It may sometimes be a sensorial overload, but Hosoda’s invigorating reworking of the ‘Beauty and the Beast’ tale, now set in the virtual world of psychometric avatars, largely works and makes a point for the necessity of real human connection.
Cast: Kaho Nakamura, Ryo Narita, Shota Sometani
Plot: Suzu is a shy high school student living in a rural village. For years, she has only been a shadow of herself. But when she enters “U”, a massive virtual world, she escapes into her online persona as Belle, a globally-beloved singer.
Awards: Official Selection (Cannes)
International Sales: Charades / Nippon Television
Subject Matter: Moderate – Identity; Human Connection; Virtual Reality
Narrative Style: Slightly Complex
Audience Type: Slightly Mainstream
Viewed: In Theatres – The Projector
Over the last decade, Mamoru Hosoda has proved himself to be one of Japan’s most gifted anime directors, with films like Wolf Children (2012), Mirai (2018), and more. His latest, Belle, is a highly-anticipated reworking of the ‘Beauty and the Beast’ tale that we are all familiar with.
Here he sets it against a virtual world of psychometric avatars, where human beings can be ‘plugged’ into an app to chart their own existence afresh in a new world of opportunities punctuated by peril. It’s as if plugging into ‘The Matrix’ became voluntary.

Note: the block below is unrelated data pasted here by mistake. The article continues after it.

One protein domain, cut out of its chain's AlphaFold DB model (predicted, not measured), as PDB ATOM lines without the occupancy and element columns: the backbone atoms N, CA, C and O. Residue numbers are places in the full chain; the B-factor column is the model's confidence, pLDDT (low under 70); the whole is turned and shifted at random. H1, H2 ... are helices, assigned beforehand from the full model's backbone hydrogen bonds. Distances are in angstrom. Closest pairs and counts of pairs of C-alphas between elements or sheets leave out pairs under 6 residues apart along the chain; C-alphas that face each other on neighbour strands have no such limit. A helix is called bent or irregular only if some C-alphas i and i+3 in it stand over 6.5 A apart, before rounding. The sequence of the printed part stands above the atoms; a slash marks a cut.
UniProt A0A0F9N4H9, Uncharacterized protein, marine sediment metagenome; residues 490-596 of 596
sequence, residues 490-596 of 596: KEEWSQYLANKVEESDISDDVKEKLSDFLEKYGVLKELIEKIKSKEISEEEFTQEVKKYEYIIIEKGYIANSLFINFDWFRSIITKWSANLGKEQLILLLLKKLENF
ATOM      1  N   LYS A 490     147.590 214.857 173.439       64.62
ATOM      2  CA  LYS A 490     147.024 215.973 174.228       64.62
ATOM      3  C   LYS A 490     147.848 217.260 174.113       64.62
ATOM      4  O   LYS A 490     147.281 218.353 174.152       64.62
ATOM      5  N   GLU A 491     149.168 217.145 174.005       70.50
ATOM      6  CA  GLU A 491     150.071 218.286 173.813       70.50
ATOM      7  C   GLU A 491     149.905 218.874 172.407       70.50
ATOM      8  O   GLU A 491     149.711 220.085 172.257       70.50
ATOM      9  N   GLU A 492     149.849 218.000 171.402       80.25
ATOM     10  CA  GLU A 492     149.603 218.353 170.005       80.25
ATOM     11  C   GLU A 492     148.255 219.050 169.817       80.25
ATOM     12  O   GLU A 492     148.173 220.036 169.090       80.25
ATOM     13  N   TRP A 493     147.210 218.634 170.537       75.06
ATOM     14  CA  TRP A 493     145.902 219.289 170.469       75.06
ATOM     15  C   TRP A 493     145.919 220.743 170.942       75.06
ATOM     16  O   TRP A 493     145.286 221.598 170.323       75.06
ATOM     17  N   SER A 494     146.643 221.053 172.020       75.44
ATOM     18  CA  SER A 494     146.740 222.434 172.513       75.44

A young girl named Suzu, a ‘country bumpkin’ as her peers tease her, becomes a world-famous singer named Belle in the virtual arena. As she captures the hearts of many, she unwittingly becomes emotionally involved in the rage-filled exploits of a Beast-like avatar.
“Everybody has a secret.”
However, Belle is not a straightforward reimagining of the fairy tale, with Hosoda taking pains to connect the ‘fantasy’ of the virtual world to real-world events in Suzu’s life—a not so implicit allegory of the ‘plugged-in anonymity’ that characterises much of the connected world today, where we can hide behind the ‘mask’ of a fake persona.
Animation-wise, Belle is imaginative (the opening sequence is one of the most invigorating prologues of the year) and there is a great sense of energy to the visuals.
The aesthetics, particularly of sequences in the virtual world, reminds of the best of the late Satoshi Kon, albeit less outwardly zany in nature, though some segments do seem rough-hewn—a stylistic intent perhaps?
Overall, the narrative largely works and makes a point for the necessity of real human connection despite the technological affordance of hyperconnectivity, though it may not always be coherent when pitted against the film’s conceptual ambition.